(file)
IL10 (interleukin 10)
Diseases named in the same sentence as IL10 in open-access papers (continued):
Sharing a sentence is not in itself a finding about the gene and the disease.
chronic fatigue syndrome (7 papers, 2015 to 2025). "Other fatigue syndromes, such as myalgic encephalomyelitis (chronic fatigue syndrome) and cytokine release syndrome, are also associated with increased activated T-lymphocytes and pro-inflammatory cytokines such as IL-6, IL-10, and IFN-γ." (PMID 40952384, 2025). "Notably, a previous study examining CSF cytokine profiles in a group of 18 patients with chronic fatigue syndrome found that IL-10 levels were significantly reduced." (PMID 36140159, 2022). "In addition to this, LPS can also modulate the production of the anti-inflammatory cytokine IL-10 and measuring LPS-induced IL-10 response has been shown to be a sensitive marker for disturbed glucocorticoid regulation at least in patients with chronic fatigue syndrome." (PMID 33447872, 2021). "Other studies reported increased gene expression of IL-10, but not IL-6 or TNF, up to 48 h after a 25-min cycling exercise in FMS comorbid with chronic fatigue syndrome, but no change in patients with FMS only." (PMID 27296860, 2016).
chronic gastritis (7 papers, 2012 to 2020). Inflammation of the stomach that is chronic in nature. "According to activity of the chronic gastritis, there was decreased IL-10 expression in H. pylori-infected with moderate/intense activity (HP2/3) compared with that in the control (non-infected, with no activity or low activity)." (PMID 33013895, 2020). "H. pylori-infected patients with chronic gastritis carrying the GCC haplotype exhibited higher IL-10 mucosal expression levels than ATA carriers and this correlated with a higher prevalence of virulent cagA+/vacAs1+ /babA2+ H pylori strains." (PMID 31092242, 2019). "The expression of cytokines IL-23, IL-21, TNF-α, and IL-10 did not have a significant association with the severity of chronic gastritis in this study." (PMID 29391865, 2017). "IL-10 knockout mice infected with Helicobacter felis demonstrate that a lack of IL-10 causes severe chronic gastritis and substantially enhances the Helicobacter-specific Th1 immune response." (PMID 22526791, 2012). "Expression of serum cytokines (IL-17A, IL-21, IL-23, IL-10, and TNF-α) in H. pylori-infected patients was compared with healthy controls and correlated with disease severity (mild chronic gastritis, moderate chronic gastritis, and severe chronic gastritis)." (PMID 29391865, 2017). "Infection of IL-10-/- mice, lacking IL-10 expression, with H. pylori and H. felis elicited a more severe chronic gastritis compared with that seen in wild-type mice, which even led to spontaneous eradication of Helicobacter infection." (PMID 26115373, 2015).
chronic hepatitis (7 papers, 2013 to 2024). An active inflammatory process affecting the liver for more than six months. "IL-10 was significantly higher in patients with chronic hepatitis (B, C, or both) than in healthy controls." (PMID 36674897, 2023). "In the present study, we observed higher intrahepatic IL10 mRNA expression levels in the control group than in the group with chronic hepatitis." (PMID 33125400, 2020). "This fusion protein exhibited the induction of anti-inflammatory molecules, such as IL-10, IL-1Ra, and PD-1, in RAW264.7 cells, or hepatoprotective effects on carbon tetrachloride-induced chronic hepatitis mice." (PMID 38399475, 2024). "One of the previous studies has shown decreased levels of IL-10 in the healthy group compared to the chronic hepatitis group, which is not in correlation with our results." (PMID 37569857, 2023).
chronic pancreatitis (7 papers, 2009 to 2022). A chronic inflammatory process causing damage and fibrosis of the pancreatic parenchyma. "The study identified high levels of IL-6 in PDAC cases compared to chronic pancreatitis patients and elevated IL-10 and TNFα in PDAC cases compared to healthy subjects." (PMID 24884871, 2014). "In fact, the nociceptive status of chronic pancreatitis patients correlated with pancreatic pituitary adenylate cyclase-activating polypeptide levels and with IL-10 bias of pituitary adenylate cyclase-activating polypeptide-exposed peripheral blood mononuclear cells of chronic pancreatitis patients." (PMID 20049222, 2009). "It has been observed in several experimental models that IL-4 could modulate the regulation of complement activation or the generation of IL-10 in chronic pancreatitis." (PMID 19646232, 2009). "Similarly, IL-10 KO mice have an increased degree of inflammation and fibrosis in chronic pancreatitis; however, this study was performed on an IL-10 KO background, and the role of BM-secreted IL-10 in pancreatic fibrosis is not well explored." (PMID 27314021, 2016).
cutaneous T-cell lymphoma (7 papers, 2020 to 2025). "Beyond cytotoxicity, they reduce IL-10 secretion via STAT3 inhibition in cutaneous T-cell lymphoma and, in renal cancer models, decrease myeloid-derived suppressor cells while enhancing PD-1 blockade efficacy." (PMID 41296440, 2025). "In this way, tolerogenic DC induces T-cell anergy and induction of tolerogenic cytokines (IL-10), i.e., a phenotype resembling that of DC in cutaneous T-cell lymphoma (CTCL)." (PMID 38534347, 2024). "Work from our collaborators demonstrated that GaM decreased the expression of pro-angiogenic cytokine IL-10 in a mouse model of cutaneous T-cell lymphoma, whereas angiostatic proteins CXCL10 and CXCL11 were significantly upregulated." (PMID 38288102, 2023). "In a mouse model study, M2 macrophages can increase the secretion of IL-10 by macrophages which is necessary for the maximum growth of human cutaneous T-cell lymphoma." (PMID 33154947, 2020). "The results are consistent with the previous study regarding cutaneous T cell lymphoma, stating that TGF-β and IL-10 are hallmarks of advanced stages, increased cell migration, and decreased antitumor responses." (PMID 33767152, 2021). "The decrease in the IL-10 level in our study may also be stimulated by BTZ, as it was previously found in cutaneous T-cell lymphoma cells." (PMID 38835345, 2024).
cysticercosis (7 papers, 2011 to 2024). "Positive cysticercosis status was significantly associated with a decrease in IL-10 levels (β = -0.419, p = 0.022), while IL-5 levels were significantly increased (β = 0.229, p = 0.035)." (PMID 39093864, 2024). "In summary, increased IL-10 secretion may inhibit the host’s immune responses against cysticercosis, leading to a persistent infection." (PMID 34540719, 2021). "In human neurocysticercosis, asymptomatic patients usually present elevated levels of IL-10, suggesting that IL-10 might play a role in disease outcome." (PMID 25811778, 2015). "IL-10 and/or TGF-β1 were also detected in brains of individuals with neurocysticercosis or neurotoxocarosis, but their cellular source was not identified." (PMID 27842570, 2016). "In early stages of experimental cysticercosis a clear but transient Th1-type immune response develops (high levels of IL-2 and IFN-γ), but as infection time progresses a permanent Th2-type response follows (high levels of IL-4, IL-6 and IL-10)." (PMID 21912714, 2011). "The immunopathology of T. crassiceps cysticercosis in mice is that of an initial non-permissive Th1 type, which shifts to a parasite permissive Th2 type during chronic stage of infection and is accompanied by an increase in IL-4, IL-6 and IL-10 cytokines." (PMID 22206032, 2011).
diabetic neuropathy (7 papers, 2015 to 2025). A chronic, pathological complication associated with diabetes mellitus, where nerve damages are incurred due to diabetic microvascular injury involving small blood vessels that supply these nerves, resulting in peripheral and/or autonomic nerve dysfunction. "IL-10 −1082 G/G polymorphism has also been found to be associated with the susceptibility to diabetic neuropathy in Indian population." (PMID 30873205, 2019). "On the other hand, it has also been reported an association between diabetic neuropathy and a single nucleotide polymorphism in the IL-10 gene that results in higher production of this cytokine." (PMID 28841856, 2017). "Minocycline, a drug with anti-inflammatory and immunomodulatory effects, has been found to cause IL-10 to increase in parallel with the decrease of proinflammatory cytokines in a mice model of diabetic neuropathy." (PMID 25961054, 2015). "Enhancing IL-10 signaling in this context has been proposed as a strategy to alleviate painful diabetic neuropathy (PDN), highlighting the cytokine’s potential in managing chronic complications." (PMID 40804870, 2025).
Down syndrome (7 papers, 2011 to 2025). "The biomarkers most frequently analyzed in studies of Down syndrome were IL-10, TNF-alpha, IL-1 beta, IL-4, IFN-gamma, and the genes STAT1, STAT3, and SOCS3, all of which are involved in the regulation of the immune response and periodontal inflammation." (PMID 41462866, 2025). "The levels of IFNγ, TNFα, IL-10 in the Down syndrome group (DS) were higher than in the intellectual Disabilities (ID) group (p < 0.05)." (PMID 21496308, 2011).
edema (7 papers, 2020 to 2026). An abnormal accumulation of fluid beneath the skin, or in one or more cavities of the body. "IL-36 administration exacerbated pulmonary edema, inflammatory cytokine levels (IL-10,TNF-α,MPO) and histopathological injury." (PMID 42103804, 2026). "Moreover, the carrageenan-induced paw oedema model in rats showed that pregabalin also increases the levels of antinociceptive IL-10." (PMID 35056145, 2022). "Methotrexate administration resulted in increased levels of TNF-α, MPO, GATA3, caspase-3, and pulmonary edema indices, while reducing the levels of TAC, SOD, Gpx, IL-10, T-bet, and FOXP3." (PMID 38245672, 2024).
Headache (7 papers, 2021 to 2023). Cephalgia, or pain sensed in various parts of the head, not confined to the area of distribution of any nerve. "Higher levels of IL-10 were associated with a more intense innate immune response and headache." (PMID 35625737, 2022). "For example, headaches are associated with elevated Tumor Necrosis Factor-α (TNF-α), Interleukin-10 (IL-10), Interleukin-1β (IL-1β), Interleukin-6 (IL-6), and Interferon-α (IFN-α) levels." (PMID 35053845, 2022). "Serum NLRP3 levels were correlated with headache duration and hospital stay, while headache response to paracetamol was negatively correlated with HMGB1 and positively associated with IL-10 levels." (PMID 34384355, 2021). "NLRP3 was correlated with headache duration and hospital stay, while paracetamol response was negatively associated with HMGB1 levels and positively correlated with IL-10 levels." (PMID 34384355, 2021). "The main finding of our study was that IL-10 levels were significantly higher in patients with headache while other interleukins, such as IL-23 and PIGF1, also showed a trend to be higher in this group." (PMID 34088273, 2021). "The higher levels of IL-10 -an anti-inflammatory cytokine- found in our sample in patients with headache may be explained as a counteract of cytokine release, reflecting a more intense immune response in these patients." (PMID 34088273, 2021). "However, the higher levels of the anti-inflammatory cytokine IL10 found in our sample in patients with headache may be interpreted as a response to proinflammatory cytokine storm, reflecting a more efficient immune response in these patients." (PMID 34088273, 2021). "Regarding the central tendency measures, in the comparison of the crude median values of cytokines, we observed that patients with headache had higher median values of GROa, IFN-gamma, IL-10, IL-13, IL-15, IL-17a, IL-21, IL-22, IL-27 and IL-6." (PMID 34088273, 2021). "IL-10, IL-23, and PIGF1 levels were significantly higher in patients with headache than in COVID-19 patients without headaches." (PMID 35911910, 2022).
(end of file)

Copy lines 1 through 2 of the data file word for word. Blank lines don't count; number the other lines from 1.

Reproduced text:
IL10 (interleukin 10)
Diseases named in the same sentence as IL10 in open-access papers (continued):